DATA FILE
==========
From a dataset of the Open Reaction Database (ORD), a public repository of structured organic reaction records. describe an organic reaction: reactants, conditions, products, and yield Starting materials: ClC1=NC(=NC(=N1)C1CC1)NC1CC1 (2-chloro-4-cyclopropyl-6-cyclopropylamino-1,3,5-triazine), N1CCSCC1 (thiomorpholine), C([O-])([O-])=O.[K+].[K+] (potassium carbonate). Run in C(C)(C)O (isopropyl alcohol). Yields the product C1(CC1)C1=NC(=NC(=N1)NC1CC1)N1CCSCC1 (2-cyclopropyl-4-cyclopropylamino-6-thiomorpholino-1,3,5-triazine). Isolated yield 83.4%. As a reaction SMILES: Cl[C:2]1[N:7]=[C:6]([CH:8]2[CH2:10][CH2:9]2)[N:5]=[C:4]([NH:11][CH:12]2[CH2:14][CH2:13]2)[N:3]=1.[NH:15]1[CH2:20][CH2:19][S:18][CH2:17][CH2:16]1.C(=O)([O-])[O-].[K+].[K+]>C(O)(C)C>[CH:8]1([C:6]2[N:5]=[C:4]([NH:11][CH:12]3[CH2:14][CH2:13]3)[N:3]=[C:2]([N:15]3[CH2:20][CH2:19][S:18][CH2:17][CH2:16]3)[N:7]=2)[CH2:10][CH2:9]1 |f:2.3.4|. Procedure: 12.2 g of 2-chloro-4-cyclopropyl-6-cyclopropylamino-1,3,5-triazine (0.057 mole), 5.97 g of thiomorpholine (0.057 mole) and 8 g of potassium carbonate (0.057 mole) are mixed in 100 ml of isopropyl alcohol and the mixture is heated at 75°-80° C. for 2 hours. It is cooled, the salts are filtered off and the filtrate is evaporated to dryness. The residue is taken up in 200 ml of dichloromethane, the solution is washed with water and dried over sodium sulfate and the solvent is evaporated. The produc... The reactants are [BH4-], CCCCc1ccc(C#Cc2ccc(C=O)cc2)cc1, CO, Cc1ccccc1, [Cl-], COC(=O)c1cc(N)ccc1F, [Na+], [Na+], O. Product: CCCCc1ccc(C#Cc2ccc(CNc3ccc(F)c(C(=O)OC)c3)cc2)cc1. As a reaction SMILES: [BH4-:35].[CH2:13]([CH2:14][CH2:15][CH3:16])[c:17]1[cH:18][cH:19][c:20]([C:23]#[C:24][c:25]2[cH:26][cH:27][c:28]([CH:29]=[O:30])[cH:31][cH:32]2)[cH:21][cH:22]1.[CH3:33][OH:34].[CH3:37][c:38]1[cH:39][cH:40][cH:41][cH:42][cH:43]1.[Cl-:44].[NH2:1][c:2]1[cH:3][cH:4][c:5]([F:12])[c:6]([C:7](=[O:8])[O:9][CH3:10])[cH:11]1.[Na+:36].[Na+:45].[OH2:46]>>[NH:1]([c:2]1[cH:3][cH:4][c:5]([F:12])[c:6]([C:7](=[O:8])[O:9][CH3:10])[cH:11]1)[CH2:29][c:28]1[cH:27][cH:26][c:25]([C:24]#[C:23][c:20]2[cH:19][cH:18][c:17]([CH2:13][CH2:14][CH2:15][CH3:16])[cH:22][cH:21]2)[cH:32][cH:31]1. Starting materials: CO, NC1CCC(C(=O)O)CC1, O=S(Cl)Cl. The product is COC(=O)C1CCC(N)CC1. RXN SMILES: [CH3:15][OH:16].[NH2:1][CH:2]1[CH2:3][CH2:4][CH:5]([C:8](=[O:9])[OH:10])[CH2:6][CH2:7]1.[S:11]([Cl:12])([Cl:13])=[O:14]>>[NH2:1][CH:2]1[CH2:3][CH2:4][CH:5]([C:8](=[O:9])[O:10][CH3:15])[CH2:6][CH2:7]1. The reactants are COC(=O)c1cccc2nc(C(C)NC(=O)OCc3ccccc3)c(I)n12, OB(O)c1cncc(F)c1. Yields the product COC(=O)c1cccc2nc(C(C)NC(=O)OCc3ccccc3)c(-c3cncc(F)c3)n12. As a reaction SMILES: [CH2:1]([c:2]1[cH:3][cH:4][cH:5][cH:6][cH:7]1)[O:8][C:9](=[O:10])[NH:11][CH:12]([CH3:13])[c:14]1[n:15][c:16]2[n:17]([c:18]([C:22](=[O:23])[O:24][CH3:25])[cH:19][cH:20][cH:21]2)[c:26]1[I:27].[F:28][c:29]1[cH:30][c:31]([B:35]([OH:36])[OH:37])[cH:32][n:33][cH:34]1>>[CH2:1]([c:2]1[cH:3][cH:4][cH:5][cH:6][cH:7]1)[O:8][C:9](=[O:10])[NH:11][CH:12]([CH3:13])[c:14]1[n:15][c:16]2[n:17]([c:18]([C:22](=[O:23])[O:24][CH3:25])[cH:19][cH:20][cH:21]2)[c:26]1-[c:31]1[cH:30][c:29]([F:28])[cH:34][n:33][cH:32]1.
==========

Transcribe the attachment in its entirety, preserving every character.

From a dataset of the Open Reaction Database (ORD), a public repository of structured organic reaction records. describe an organic reaction: reactants, conditions, products, and yield Starting materials: ClC1=NC(=NC(=N1)C1CC1)NC1CC1 (2-chloro-4-cyclopropyl-6-cyclopropylamino-1,3,5-triazine), N1CCSCC1 (thiomorpholine), C([O-])([O-])=O.[K+].[K+] (potassium carbonate). Run in C(C)(C)O (isopropyl alcohol). Yields the product C1(CC1)C1=NC(=NC(=N1)NC1CC1)N1CCSCC1 (2-cyclopropyl-4-cyclopropylamino-6-thiomorpholino-1,3,5-triazine). Isolated yield 83.4%. As a reaction SMILES: Cl[C:2]1[N:7]=[C:6]([CH:8]2[CH2:10][CH2:9]2)[N:5]=[C:4]([NH:11][CH:12]2[CH2:14][CH2:13]2)[N:3]=1.[NH:15]1[CH2:20][CH2:19][S:18][CH2:17][CH2:16]1.C(=O)([O-])[O-].[K+].[K+]>C(O)(C)C>[CH:8]1([C:6]2[N:5]=[C:4]([NH:11][CH:12]3[CH2:14][CH2:13]3)[N:3]=[C:2]([N:15]3[CH2:20][CH2:19][S:18][CH2:17][CH2:16]3)[N:7]=2)[CH2:10][CH2:9]1 |f:2.3.4|. Procedure: 12.2 g of 2-chloro-4-cyclopropyl-6-cyclopropylamino-1,3,5-triazine (0.057 mole), 5.97 g of thiomorpholine (0.057 mole) and 8 g of potassium carbonate (0.057 mole) are mixed in 100 ml of isopropyl alcohol and the mixture is heated at 75°-80° C. for 2 hours. It is cooled, the salts are filtered off and the filtrate is evaporated to dryness. The residue is taken up in 200 ml of dichloromethane, the solution is washed with water and dried over sodium sulfate and the solvent is evaporated. The produc... The reactants are [BH4-], CCCCc1ccc(C#Cc2ccc(C=O)cc2)cc1, CO, Cc1ccccc1, [Cl-], COC(=O)c1cc(N)ccc1F, [Na+], [Na+], O. Product: CCCCc1ccc(C#Cc2ccc(CNc3ccc(F)c(C(=O)OC)c3)cc2)cc1. As a reaction SMILES: [BH4-:35].[CH2:13]([CH2:14][CH2:15][CH3:16])[c:17]1[cH:18][cH:19][c:20]([C:23]#[C:24][c:25]2[cH:26][cH:27][c:28]([CH:29]=[O:30])[cH:31][cH:32]2)[cH:21][cH:22]1.[CH3:33][OH:34].[CH3:37][c:38]1[cH:39][cH:40][cH:41][cH:42][cH:43]1.[Cl-:44].[NH2:1][c:2]1[cH:3][cH:4][c:5]([F:12])[c:6]([C:7](=[O:8])[O:9][CH3:10])[cH:11]1.[Na+:36].[Na+:45].[OH2:46]>>[NH:1]([c:2]1[cH:3][cH:4][c:5]([F:12])[c:6]([C:7](=[O:8])[O:9][CH3:10])[cH:11]1)[CH2:29][c:28]1[cH:27][cH:26][c:25]([C:24]#[C:23][c:20]2[cH:19][cH:18][c:17]([CH2:13][CH2:14][CH2:15][CH3:16])[cH:22][cH:21]2)[cH:32][cH:31]1. Starting materials: CO, NC1CCC(C(=O)O)CC1, O=S(Cl)Cl. The product is COC(=O)C1CCC(N)CC1. RXN SMILES: [CH3:15][OH:16].[NH2:1][CH:2]1[CH2:3][CH2:4][CH:5]([C:8](=[O:9])[OH:10])[CH2:6][CH2:7]1.[S:11]([Cl:12])([Cl:13])=[O:14]>>[NH2:1][CH:2]1[CH2:3][CH2:4][CH:5]([C:8](=[O:9])[O:10][CH3:15])[CH2:6][CH2:7]1. The reactants are COC(=O)c1cccc2nc(C(C)NC(=O)OCc3ccccc3)c(I)n12, OB(O)c1cncc(F)c1. Yields the product COC(=O)c1cccc2nc(C(C)NC(=O)OCc3ccccc3)c(-c3cncc(F)c3)n12. As a reaction SMILES: [CH2:1]([c:2]1[cH:3][cH:4][cH:5][cH:6][cH:7]1)[O:8][C:9](=[O:10])[NH:11][CH:12]([CH3:13])[c:14]1[n:15][c:16]2[n:17]([c:18]([C:22](=[O:23])[O:24][CH3:25])[cH:19][cH:20][cH:21]2)[c:26]1[I:27].[F:28][c:29]1[cH:30][c:31]([B:35]([OH:36])[OH:37])[cH:32][n:33][cH:34]1>>[CH2:1]([c:2]1[cH:3][cH:4][cH:5][cH:6][cH:7]1)[O:8][C:9](=[O:10])[NH:11][CH:12]([CH3:13])[c:14]1[n:15][c:16]2[n:17]([c:18]([C:22](=[O:23])[O:24][CH3:25])[cH:19][cH:20][cH:21]2)[c:26]1-[c:31]1[cH:30][c:29]([F:28])[cH:34][n:33][cH:32]1.